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It has been almost 20 years since Darnell Jackson's voice first emerged on Buffalo's East Side.

It was a voice that started by speaking out against the violence and the conditions that existed in this blighted part of our city. The first words were in response to a teenage girl who was shot and killed in the doorway of a nightclub on Genesee Street.

The voice became a cry of defiance against so many of the things that plagued this part of the city. The voice defied the drug dealers, who plied their trade blatantly on the street corners and behind the doors of their crack houses, and forced them to move. The voice challenged lawmakers to step up and do what was necessary to change the conditions of the city.

The voice confronted police corruption and brutality experienced by almost every young person of color on the East Side of Buffalo. The voice fought for justice and fair treatment by many of the city agencies that were supposed to serve the poor and forgotten people in these neighborhoods.

The voice then gave shape to a vision of hope and renewal that was more than a dream -- it was a bright possibility for a part of the city blighted with more problems than promises. The voice then pleaded with every politician and person of means and influence to give the dream a chance, asking them to come forward with the dollars that would make a real difference in the lives of the young people who had suffered so much under the indifference of so many.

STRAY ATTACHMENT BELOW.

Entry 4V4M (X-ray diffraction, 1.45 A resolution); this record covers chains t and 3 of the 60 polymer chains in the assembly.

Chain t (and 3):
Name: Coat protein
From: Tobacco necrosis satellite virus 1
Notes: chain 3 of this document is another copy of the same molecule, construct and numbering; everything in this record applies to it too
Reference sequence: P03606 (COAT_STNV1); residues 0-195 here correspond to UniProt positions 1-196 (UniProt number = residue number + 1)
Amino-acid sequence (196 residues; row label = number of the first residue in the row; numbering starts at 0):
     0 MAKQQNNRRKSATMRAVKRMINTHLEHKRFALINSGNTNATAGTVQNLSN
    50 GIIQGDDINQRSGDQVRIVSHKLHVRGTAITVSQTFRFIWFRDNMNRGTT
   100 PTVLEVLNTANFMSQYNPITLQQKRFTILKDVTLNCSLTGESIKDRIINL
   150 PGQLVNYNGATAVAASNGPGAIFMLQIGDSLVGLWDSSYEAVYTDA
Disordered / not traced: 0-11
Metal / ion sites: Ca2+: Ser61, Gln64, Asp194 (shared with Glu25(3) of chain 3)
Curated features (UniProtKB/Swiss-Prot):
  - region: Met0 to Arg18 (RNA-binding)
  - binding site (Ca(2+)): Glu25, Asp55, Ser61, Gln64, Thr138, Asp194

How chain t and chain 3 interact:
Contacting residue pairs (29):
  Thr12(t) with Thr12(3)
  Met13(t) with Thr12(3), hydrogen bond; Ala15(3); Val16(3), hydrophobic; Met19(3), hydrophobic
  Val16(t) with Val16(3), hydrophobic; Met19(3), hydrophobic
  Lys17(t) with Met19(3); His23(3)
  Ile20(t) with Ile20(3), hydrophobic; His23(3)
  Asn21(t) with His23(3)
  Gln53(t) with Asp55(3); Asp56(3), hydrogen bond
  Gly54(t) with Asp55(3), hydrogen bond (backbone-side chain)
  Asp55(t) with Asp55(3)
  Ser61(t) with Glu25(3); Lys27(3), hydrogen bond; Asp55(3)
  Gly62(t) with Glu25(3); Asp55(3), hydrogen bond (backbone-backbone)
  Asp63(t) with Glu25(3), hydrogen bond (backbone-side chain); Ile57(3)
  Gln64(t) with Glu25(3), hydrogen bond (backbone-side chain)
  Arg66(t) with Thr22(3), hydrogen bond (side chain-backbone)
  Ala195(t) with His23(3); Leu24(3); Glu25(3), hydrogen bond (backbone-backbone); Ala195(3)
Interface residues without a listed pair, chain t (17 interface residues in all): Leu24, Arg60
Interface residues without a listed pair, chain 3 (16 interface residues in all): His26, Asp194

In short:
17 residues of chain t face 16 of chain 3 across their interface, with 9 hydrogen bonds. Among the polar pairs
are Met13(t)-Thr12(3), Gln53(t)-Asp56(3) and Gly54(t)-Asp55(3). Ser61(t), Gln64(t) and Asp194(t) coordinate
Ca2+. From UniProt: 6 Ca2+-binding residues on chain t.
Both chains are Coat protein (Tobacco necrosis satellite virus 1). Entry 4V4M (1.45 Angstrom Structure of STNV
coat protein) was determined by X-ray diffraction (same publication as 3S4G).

These pleas were met with promises. Big promises came from senators and Congress members. Promises were made by state and county legislators and by all manner of agencies that were impressed with the scope of the vision. For three years, the voice became energized as one does when things seem to be within reach. But energy and faith begin to fade when months turn into years and promises turn to mush, and all one is left with are the ashes of possibility and the scars of the battle. After all, the battlefield stretched from neighborhood block clubs, to foundation boardrooms, to the courthouse, to City Hall to the police precinct.

The victories were few, but the wounds were many and lasting.

Finally, the strength and stamina of this street warrior began to wane. The toll on his health and body have become too much. Jackson has chosen to retire and give up the fight. The Eastside Redevelopment Task Force he founded will be no more.

I have been more than an observer. I have been a participant in much of this history, and as Jackson takes his exit, I want to make it clear that the real force that silenced this brave and clear voice was indifference. Apathy and the lack of participation and commitment of so many at every level of our city became too much for anyone to fight.

I am reminded of another great warrior who also was a champion of justice and longed for cooperation and peace for his people. When Chief Joseph of the Nez Perce Tribe rode into the last council to surrender, he said, "I will fight no more forever."

We all need to listen to the silence with a bit of anxiety.

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The Rev. George S. Cushing, of Buffalo, is a retired United Church of Christ pastor of 25 years.